The Solemnity of Our Lord Jesus Christ, King of the Universe

Gospel of John 18:33b-37

What is a king?  Today as we celebrate The Solemnity of Our Lord Jesus Christ, King of the Universe, we are encouraged to examine our understanding of this title.  The literal definition of king is a male ruler of an independent state, especially one who inherits the position byright of birth.  This is a simple enough definition, however, there are many other understandings and uses of this title.  For example, in chess, the king is the most important chess piece. Each player has only one, which the opponent must checkmate in order to win.  In addition, there can be a King of Diamonds, a King of Clubs, or Spades, or even the Kingof Hearts, all of which have certain strengths and abilities based on the type of game played.

In popular culture you can claim to the be the “king of the world” and really not be the king of anything.  However, thanks to a movie about a sinking ship everyone understands that phrase to mean that you are in love with a young woman in a doomed relationship.  Another Pop Culture reference, one can claim to be the king of New York, or some other large American city, but that identification is most often associated with crime and corruption; a pseudonym for a crime boss or mobster.

It is possible to catch a kingfish, or find the prize in the king’s cake, but in either case, your friend’s jealousy notwithstanding, nothing of great importance occurs.  You can live like a king, or, when someone comes to visit your home, you might welcome them to your kingdom.  In the game of checkers, you can demand to be“kinged”, or, if you are rich enough or famous enough it is possible to be treated like a king.  Yet, in all of these examples, the use of the title king entitles no one to anything.

In today’s modern world, and most specifically in our modern American culture, the title of king is mostly associated with a figure-head, an ideal, or a throwback to some ancient tradition orcustom.  The modern-day king is romanticized and marginalized and has been fantasized to such a degree that the only kings we know about are those in our favorite hallmark movie.  If not that, then our modern day understanding of an actual king is typically that of an oppressive ruler in a 3rdworld country manipulating his people for personal gain and prestige.  In other words, for us sitting here this morning it is possible that we may have a skewed and biased opinion of a king, therefore, making it difficult to understand the relevance and significance of a Solemnity celebrating a king’s authority and power.

In today’s Gospel, Pilate is struggling with this issue as well.  Twice in today’s Gospel Pilate asks Jesus to confirm that he is indeed a king, and, in both instances, Jesus responds by asking Pilate what he believes to be true.  Jesus is very clear in who he is.  He states that his kingdom does indeed exist, and that his kingdom is populated, and that he has both a birth right and destiny to be king, King of the Universe.  This idea that Jesus is a king was a difficult concept to understand then and it is a difficult concept to understand now.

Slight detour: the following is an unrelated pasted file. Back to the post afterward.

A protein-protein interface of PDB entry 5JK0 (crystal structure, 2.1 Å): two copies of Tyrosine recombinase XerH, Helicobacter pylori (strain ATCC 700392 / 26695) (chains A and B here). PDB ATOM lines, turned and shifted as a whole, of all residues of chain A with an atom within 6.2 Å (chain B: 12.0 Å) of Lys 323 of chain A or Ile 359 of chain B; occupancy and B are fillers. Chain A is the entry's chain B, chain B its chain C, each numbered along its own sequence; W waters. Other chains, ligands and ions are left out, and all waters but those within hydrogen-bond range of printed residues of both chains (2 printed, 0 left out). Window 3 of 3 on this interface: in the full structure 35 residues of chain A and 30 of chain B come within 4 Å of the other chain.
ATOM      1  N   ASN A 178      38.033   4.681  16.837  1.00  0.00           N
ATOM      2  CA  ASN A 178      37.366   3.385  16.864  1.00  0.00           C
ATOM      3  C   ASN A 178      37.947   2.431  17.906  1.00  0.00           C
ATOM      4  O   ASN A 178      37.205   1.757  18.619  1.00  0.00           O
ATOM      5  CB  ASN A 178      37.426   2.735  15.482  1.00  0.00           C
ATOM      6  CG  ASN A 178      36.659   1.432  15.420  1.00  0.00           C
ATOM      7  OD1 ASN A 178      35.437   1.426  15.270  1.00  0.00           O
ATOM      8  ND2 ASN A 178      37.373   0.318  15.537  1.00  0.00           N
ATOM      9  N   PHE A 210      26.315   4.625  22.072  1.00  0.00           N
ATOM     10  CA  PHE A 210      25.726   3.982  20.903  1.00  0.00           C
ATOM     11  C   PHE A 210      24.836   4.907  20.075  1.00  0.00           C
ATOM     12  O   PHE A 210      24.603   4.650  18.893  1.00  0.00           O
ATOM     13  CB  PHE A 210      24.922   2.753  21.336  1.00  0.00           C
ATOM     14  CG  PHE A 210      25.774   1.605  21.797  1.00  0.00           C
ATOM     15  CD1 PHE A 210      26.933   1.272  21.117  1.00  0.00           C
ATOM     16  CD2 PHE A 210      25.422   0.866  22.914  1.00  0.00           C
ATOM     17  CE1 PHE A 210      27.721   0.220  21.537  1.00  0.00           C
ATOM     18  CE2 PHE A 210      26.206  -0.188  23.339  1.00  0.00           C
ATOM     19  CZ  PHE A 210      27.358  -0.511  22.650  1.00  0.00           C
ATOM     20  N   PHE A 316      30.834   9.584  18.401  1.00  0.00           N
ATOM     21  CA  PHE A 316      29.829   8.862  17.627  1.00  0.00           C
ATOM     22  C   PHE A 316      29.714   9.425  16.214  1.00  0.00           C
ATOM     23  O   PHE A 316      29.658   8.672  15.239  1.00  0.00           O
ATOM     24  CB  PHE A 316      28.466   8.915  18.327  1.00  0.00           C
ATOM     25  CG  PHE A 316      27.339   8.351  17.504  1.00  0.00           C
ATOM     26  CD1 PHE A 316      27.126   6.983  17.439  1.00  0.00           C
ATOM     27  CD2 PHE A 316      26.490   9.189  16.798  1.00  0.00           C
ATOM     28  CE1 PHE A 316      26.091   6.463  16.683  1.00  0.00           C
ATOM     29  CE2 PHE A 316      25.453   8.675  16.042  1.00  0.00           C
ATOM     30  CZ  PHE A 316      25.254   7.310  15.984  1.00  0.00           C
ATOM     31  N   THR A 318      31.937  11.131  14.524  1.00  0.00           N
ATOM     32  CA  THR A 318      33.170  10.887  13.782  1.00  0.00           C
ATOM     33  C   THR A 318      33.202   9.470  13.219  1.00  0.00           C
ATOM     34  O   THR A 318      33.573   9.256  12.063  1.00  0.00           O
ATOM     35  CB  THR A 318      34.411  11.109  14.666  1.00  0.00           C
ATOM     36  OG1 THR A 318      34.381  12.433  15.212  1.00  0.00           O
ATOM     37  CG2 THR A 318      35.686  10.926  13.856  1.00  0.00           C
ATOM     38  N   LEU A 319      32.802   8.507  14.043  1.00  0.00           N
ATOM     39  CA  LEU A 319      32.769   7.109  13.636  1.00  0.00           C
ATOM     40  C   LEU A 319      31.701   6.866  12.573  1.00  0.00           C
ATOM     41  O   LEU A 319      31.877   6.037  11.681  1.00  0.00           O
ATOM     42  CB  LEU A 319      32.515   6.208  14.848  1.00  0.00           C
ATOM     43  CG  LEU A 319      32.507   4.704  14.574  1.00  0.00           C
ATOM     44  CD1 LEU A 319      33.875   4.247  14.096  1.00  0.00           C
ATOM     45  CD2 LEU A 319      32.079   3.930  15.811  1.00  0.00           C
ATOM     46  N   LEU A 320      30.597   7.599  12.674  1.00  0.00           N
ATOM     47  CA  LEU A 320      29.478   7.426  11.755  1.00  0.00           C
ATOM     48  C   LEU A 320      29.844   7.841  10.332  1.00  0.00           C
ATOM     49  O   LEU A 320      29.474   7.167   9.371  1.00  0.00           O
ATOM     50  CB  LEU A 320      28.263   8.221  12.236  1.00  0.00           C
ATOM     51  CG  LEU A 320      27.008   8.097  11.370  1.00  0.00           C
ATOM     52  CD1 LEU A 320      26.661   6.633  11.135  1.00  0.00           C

Pope Pius XI addressed this same issue, this same struggle with this idea of kingship, when he instituted The Feast of Christ the King in 1925.  He connected the increasing denial of Christ as king to the rise of secularism. At that time many Christians began to doubt Christ’s authority and existence, as well as the Church’s power to exercise Christ’s authority.  Pope Pius intended that the institution of the feast would have the following 3 effects; 1) that nations would see that theChurch has the right to freedom, and immunity from the state, 2) that leadersand nations would see that they are bound to give respect to Christ, and 3) that the faithful would gain strength and courage from the celebration of the feast, as we are reminded that Christ must reign in our hearts, minds, wills, and bodies.

The purpose of today’s celebration is not an attempt to convince us that Christ is indeed the King of the Universe, rather it is to assist us in understanding what kind of King Jesus Christ truly is.

Jesus is a king who esteems humble service.  He himself, as the model, commanded his followers to serve others in the same manner.  His kingdom is connected to his passion and death, and though we are currently living in age of his kingdom, it is yet to befully realized.  His kingdom is indeed a kingdom of justice and judgment, yet it is also balanced with radical love, mercy, peace, and forgiveness.  Jesus Christ, as the King of the Universe, is the judge of nations, and will establish his kingdom, in its fullness and in completeness, at the appointed time.  When we celebrate Christ as King, we are not celebrating a romanticized figure head or an oppressive ruler, but one willing to die for humanity and whose “loving-kindness endures forever.” Christ is the king that gives us true freedom, freedom in Him, the King of the Universe.